And he’s just one of the network’s four tax scofflaws Touré Neblett, co-host of MSNBC’s The Cycle, owes more than $59,000 in taxes, according to public records reviewed by National Review. In September 2013, New York issued a state tax warrant to Neblett and his wife, Rita Nakouzi, for $46,862.68. Six months later, the state issued an additional warrant to the couple for $12,849.87. In January 2014, Neblett tweeted, “Regressive taxation & tax-avoidance & union crushing & the financial corruption of legislation has fueled inequality more than hard work.” In 2012, he also criticized Republican politicians, saying they were “all afraid to vote for a modest tax increase of people who can totally afford it.” MSNBC’s hosts and guests regularly call for higher taxes on the rich, condemning wealthy individuals and corporations who don’t pay their taxes or make use of loopholes. But recent reports, as well as records reviewed by National Review, show that at least four high-profile MSNBC on-air personalities have tax liens or warrants filed against them.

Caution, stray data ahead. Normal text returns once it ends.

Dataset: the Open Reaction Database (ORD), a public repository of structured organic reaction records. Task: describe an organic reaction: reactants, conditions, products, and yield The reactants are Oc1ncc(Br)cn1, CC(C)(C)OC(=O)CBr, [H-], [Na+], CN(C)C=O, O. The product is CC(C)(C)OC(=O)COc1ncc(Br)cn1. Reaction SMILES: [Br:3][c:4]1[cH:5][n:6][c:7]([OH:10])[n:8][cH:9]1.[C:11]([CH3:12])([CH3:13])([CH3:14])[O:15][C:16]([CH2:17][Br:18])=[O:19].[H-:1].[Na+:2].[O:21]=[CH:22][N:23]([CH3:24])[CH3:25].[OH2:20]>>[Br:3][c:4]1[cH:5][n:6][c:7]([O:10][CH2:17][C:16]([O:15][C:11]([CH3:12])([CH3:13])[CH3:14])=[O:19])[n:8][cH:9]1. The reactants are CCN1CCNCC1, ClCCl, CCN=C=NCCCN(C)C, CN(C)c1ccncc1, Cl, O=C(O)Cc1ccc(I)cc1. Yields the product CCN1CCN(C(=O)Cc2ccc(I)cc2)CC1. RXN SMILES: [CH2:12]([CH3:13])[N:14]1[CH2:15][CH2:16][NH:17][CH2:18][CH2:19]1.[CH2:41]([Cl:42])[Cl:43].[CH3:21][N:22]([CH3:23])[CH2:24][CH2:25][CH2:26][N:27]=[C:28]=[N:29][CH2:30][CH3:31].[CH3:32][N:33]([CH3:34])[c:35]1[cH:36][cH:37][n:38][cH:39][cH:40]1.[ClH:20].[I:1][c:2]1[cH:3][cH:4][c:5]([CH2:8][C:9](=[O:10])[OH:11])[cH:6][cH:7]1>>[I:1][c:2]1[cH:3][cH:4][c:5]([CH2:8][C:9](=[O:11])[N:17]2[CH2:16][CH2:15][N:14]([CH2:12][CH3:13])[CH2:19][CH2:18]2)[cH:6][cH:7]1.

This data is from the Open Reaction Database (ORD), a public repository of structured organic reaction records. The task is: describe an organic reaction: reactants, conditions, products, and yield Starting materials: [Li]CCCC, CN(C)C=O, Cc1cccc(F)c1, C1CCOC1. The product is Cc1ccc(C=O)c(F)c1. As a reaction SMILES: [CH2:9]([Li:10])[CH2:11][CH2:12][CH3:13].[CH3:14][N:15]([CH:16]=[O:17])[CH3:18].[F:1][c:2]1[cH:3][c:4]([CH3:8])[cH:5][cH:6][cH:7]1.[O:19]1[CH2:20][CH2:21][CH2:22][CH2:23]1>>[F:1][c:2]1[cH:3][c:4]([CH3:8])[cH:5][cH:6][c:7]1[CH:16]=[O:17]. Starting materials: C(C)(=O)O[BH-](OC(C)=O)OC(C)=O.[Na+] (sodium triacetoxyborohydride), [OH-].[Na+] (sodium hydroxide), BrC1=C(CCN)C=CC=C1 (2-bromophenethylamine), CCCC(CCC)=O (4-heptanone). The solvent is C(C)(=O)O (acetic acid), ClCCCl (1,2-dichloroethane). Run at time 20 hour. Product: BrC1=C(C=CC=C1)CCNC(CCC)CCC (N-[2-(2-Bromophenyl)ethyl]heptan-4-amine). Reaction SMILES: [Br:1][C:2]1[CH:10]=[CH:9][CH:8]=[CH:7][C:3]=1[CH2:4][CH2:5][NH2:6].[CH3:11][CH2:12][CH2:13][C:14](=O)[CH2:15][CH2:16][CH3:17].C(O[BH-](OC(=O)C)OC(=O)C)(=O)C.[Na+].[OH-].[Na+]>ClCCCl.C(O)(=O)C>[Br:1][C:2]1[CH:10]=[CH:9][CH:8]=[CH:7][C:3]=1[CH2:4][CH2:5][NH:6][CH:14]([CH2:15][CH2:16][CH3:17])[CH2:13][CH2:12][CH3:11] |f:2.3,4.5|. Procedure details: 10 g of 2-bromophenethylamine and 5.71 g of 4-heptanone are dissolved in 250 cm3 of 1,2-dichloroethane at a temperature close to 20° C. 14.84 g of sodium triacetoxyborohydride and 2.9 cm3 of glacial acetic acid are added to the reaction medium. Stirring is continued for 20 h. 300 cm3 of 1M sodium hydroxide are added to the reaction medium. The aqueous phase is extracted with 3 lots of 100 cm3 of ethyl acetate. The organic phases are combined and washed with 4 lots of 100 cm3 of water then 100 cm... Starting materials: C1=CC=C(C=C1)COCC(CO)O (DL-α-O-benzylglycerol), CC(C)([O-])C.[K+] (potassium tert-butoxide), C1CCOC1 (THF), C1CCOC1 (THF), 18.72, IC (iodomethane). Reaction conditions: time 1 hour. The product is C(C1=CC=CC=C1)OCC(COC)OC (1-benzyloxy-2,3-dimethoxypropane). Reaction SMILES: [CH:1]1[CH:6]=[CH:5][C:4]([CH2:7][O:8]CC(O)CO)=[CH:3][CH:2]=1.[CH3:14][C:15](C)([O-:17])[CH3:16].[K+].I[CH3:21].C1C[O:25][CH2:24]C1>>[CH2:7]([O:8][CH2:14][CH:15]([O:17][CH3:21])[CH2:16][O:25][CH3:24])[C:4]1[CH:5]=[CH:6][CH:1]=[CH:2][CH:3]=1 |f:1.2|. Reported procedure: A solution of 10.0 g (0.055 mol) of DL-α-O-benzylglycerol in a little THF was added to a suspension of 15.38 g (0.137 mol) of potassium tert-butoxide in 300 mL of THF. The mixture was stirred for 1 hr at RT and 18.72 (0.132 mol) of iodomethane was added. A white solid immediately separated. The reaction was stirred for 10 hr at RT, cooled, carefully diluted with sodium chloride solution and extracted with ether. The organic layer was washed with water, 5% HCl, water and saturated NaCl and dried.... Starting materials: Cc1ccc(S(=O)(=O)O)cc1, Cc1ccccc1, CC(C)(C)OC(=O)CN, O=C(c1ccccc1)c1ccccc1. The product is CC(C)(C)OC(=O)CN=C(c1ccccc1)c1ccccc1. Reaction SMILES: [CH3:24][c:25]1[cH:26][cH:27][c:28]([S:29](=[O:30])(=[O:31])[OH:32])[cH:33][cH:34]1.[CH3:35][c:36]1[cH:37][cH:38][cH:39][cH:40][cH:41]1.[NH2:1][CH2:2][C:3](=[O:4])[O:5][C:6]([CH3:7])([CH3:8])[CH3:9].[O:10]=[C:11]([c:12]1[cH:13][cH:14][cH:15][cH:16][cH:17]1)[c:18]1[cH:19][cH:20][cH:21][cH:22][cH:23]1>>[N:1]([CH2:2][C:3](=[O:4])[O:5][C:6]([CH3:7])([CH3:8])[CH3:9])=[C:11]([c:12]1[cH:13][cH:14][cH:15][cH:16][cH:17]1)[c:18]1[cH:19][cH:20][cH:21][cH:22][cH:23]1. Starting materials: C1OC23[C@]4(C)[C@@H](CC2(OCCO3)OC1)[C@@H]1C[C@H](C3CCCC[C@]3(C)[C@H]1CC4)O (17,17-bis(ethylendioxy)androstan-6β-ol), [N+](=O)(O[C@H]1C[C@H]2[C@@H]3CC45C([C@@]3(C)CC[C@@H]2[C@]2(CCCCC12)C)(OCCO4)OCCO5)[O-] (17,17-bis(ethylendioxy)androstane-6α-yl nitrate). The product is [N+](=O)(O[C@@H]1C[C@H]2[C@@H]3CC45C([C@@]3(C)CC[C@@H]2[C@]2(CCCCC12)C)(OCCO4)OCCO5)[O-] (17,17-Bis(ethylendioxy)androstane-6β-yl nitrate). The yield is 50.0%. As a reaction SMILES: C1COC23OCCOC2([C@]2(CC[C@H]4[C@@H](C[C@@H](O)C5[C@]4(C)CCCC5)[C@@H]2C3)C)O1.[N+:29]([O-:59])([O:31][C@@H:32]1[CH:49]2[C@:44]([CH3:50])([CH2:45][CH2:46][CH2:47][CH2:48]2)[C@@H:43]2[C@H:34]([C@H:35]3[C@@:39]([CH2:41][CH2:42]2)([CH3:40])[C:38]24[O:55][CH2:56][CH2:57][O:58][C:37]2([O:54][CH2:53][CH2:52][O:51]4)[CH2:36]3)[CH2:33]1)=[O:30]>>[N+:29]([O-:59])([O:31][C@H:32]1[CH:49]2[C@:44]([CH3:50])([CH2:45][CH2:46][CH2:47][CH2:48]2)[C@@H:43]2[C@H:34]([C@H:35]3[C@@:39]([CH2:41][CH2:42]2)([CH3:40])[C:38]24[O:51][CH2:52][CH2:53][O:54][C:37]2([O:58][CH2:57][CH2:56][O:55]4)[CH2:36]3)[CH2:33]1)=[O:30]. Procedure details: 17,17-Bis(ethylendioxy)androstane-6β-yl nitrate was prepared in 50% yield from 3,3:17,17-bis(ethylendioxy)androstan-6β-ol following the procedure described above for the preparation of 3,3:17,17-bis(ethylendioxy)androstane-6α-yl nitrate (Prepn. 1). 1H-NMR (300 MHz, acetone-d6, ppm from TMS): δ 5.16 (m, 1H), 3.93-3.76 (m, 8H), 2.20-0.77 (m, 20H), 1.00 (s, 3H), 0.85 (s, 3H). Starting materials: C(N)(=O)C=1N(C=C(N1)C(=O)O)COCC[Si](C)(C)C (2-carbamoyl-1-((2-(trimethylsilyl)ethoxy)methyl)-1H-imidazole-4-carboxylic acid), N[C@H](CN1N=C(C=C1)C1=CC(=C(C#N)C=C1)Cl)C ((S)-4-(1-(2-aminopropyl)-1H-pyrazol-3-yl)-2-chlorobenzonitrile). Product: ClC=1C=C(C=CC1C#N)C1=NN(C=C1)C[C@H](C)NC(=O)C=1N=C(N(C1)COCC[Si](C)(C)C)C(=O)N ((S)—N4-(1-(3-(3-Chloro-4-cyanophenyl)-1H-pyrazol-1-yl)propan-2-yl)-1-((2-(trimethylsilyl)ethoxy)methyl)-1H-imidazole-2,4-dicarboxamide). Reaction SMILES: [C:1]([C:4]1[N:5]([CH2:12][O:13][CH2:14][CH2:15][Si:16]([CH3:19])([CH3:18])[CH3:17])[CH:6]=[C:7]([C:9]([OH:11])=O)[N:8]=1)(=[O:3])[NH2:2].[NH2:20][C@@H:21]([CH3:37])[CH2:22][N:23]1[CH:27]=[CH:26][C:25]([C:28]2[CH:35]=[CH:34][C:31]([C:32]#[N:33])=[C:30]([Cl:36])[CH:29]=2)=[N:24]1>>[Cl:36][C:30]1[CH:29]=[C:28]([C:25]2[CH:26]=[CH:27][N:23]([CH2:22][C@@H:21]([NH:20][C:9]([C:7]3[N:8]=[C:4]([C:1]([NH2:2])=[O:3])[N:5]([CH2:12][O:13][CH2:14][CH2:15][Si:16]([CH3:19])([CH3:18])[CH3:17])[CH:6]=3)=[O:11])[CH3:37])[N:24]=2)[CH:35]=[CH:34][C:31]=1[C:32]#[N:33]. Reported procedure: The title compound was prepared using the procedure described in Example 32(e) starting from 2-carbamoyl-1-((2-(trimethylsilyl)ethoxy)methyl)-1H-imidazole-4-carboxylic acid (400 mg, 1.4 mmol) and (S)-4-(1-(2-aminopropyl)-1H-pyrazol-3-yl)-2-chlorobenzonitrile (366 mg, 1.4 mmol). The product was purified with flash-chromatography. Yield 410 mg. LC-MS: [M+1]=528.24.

Last month, New York filed a $4,948.15 tax warrant against Joy-Ann Reid, who serves as managing editor of theGrio.com and until earlier this year hosted MSNBC’s The Reid Report, and her husband, Jason. Reid has called taxes on the wealthy “a basic fairness argument,” also arguing for “smart spending and smart tax increases” to create economic growth. NR could not reach Neblett or Reid directly, despite sending e-mails to them directly and asking for comment through an MSNBC spokesperson. Representatives for Neblett and Reid said their tax debts were in the process of being resolved. RELATED: Al Sharpton’s Tax Woes Continue Last week, the Winston-Salem Journal reported that Melissa Harris-Perry, who hosts an MSNBC show named after herself, and her husband, James Perry, owed around $70,000 in delinquent taxes, according to a federal lien filed in April 2015. Harris-Perry told the newspaper that she and her husband had made a $21,721 payment toward that debt on Tax Day. “We actually do better as a country when we spread the wealth around,” Harris-Perry has said. She has also quoted Obama, calling income inequality “the fundamental threat to the American dream.” She called for Republican lawmakers to acknowledge that “the growing income disparity in America is, in fact, you know, a real thing,” adding that “they would have to decide if, ideologically, it’s an issue worth addressing, and if so, if it is the government’s problem to fix.” In April 2010, Harris-Perry had tweeted: “Sorry tweeps, I am a total progressive, liberal, Donkey loving Dem, but man I have a big tax burden this year. #willgetcoffeeinstead.” RELATED: Corporations That Sponsor Al Sharpton’s National Action Network Convention Meanwhile, Al Sharpton’s tax problems have been the subject of extensive coverage by National Review and other publications. In November, the New York Times estimated that Sharpton and his entities owed as much as $4.5 million in taxes, penalties, and interest, a sum the MSNBC host disputes. This isn’t Neblett’s first brush with controversy. In 2012, the host eventually apologized after using the n-word on-air, claiming that Mitt Romney’s word choices in campaign speeches amounted to “racial coding” against President Obama. In 2014, Neblett again issued an apology after a Twitter exchange in which he suggested that the success of concentration-camp survivors who emigrated to the U.S. was attributable to “the power of whiteness.” RELATED: The Fall of MSNBC As to the current tax controversies of its hosts, MSNBC declined NR’s request for comment. We wanted to know whether the network thought that pushing for bigger taxes for the wealthy was hypocritical, given failure of MSNBC’s own high-paid hosts to meet their fundamental tax obligations. Silence from the network on that, and little else.